F1 2012 plays very well with a wheel, but being an older title, it doesn't know about newer wheels like the Logitech G29 or G920. Using the in-game control settings, you are still able to bind the steering, pedals and buttons to actions in the game, but you will still need the keyboard to navigate through all the menus.
With a little text file editing, you can make F1 2012 natively support these newer wheels, including full menu navigation and improved force feedback, making the experience even better. Importantly, this does not prevent the game from saving your progress, as is common in other titles when you start editing their internal files.
In this guide, I will show you how to edit the necessary files to support these wheels, then look at the best settings to use for the force feedback in-game.
Device Action Map Files
Every supported input device has a file (called the device action map) that defines it and its button bindings. In order to add support for new wheels, we need to make a new action map file for the device.
Device Action Map
Download the device action map file for your wheel:
Place it into: Steam Library\steamapps\common\F1 2012\actionmap
Action Map Paths
Just adding the file isn't quite enough. We need to tell the game to use this new file.
Edit the actionMapPaths.xml file in the same folder. Add a new entry that contains the name of the file you just created using one of the lines below:
<xml processor="ActionMap" filename="actionmap/Logitech G29 Racing Wheel USB.xml" map="UPDATE" pool="TEMPORARY" /> <xml processor="ActionMap" filename="actionmap/Logitech G920 Racing Wheel USB.xml" map="UPDATE" pool="TEMPORARY" /> </dataset>
Now the game will know how to use the buttons on the wheel. We can go one step further and improve the force feedback by editing the file: steamapps\common\F1 2012\forcefeedback\devicesetup.xml
You need to add an "FFBDevice" entry for your wheel at the bottom of the file, above the line:
For the Logitech G29, use this line:
<FFBDevice name="046dc24f" scaleForce="0.6" scaleFriction="5" baseFriction="0.0" maxFriction="255.0" scaleEffects="0.2" delay="0.0" nativeFriction="1"/>
For the Logitech G920, use this line:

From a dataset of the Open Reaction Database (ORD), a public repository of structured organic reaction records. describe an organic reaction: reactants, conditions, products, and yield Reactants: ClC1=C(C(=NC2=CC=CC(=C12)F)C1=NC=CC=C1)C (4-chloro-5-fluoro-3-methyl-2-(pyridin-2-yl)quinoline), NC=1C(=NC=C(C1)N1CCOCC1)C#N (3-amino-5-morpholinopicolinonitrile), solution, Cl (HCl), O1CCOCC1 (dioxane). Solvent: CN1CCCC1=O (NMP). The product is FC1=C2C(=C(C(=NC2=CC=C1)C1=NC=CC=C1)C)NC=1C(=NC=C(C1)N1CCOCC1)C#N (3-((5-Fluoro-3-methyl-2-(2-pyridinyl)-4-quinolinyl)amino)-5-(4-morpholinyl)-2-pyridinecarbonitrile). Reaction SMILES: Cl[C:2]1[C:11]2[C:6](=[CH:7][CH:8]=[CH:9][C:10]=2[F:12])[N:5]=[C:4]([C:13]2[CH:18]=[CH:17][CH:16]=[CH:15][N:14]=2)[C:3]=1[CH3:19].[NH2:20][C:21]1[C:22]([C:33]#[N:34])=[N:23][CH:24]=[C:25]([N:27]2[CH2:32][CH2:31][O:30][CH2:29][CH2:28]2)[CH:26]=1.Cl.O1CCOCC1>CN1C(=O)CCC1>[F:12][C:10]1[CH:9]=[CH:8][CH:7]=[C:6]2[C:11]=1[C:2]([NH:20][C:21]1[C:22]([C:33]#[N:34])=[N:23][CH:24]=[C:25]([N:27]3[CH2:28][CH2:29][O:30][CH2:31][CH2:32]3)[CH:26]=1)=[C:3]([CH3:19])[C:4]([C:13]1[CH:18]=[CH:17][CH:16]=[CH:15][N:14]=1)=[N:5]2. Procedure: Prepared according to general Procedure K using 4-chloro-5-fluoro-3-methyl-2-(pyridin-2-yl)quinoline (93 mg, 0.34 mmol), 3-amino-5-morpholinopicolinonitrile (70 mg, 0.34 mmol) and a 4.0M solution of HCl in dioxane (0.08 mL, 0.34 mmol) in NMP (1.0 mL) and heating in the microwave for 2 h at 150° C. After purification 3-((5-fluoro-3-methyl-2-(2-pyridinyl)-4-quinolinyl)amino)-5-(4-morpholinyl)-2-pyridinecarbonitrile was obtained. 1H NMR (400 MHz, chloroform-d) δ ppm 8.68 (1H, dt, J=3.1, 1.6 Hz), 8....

<FFBDevice name="046dc262" scaleForce="0.6" scaleFriction="5" baseFriction="0.0" maxFriction="255.0" scaleEffects="0.2" delay="0.0" nativeFriction="1"/>
These help the forces and effects feel better and have a wider range of adjustment in-game.
G HUB Settings
The default steering angle in F1 2012 uses the full rotation of your wheel, which is way too much for an F1 car. They typically have a maximum 360° rotation, meaning you can turn the wheel 180° to the left and 180° to the right. F1 2012 doesn't have a good way to set the steering angle in-game, so it's best to set it in G HUB instead.
Create a new profile for F1 2012 with the following settings:
F1 2012 Settings
I had trouble trying to get an existing profile to work fully with the wheel. You can drive just fine, but not navigate the menus. I had to create a new profile to get full wheel support.
In Options > Driving Controls:
|Override Input Device Type||Steering Wheel|
Until you set these values, the game may not use the wheel to navigate the menus.
In Options > Driving Controls > Advanced Wheel Settings:
The Saturation values are inverted from you might expect. 0% uses the full range of the wheel or pedals. I raise the Steering Linearity to make the wheel less sensitive when it is centered.
In Options > Driving Controls > Force Feedback Options:
Environmental Effects is the vibrations you feel from kerbs and the road surface.
Feedback Strength is the main force you feel in the wheel.
Wheel Weight is a damper force that simply makes the wheel heavier.
If you try to play with the default settings, the game is impossible to play. The steering angle is way too large and the force feedback is far too heavy, giving a really bad first impression. Once you set these proper values, however, the game becomes a lot of fun to play.
Let me know if you have any comments or questions.